General News

20 January, 2023

Star ratings for aged care homes

THREE of the four aged care homes on the Tablelands have rated well in the Federal Government’s new star rating system introduced in December in response to the Royal Commission into Aged Care Quality and Safety.

By Robyn Holmes

The outdoor area of the newly opened wellness centre at Carinya Home
The outdoor area of the newly opened wellness centre at Carinya Home

The new ratings system in-volves the assessment of the quality of care at all government-funded aged care homes based on four key areas of performance – Quality Measures, Compliance, Residents’ Experience and Staffing.

The ratings will be assessed regularly to enable people to have as much up-to-date information as possible before they choose a facility for their loved one.

Carinya Home of the Aged and Ozcare Malanda faired best, with four stars each indicating a “good” result while Mt Kooyong Convalescent Home in Julatten managed three stars (“acceptable”).

Mareeba’s Blue Care aged care facility scored the lowest, with just two stars, indicating “improvement needed”. This comes on the back of the home failing every aged care standard during a Federal Government commission audit last year.

The Carinya facility, which celebrated its 50th year of operation in 2022, has plenty to celebrate at the moment, with the home enhanced by the recent opening of a new Wellness Centre which provides residents with a gymnasium, arts room and a large recreational space that caters to activities such as singing and dancing, morning teas, bingo, visits from schools, and even mini golf.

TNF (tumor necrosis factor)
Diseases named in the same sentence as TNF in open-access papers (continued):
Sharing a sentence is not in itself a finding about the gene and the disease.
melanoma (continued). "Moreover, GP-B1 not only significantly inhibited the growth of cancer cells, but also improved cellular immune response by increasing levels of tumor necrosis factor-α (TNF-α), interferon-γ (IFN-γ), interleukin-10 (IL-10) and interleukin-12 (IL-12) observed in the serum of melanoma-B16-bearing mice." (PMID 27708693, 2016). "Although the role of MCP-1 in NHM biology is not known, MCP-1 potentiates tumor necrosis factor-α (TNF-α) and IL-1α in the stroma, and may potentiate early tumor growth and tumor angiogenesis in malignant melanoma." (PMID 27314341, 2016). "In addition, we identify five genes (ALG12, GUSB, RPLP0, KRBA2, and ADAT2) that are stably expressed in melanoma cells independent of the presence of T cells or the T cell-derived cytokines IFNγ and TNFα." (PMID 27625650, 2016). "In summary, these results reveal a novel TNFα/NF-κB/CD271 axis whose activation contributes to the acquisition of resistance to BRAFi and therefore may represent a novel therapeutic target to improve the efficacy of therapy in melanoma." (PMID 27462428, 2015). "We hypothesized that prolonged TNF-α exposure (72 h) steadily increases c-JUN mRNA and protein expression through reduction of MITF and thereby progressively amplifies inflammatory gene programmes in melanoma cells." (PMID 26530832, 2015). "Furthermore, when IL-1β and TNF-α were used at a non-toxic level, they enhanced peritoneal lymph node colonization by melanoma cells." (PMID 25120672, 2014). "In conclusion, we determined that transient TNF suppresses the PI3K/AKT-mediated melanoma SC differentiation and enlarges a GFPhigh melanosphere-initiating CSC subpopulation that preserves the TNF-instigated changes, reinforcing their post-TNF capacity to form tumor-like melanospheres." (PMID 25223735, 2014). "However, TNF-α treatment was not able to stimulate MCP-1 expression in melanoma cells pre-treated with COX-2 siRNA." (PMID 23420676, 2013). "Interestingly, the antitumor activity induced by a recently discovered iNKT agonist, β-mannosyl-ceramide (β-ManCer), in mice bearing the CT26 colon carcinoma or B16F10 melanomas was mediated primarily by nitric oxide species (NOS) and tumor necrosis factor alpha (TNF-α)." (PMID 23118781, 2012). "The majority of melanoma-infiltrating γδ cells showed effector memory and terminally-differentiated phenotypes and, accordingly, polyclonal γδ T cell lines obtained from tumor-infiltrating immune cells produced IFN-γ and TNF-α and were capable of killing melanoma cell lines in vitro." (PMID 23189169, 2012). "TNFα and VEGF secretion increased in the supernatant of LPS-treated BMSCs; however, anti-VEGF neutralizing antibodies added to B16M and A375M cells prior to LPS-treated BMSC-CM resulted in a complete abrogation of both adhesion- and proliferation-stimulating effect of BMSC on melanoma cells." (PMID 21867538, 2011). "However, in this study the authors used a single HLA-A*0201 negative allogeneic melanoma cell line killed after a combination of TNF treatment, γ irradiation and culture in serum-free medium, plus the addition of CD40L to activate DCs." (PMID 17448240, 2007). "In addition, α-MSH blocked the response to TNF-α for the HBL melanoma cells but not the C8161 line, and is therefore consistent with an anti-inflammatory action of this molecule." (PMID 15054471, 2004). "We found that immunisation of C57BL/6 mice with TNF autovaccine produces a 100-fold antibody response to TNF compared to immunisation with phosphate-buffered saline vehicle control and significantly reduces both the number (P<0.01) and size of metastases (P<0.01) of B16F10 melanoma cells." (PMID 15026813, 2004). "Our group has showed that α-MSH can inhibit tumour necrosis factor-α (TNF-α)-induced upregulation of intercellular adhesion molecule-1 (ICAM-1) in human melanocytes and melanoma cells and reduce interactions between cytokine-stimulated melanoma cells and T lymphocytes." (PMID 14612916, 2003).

Despite revelations last week that 70 per cent of aged care homes in Australia were operating at a loss, Carinya appears to have a successful model that has allowed the home to continue to expand services and the facility itself.

In addition to the new Wellness Centre, the Enid Collins Lodge was constructed around six years ago which caters to 45 residents out of the 131 now accommodated at the home.

CEO David Osborne said the introduction of the star ratings system gave people an opportunity to compare providers based on the four measures used to strike the rating but over time, the data would become more useful as trends became clearer.

It also would allow providers to respond to areas of concern that have been identified.

“For Carinya, the star ratings work in sync with maintaining our reputation for providing quality care to our local com-munity,” he said.

“Carinya has an active continuous improvement program to ensure we review our provision of care regularly and this assists in identifying areas where extra resources or innovative practices can be used.”

Mr Osborne said staffing was a critical factor in the provision of quality care and meeting the requirements of care minutes per patient was going to be a challenge in the short term given the availability of registered nurses.

“Active recruitment as well as mentoring nursing students and graduates in an extremely constrained market will assist in the longer term to address this shortfall,” he said.

“The need and demand for registered nurses in all sectors of health care underlines that we do have an ageing population and the level of care required is increasing.

“Recruitment in all areas continues to be a challenge as in many other industries. We are very fortunate to have such as positive and committed work-force that work hard to ensure our residents are well cared for.”

Mr Osborne said Carinya was committed to providing quality care with compassion and dignity.

“Our team are fit for pur-pose and live the values of this care with all of our residents – above all they enjoy providing this care in a safe and respectful manner,” he said.

“The older members of our community are not invisible and we must ensure they are treated with the respect they deserve.”

Ozcare Malanda and Mt Kooyong Convalescent Home opted to make no comment on the new rating system


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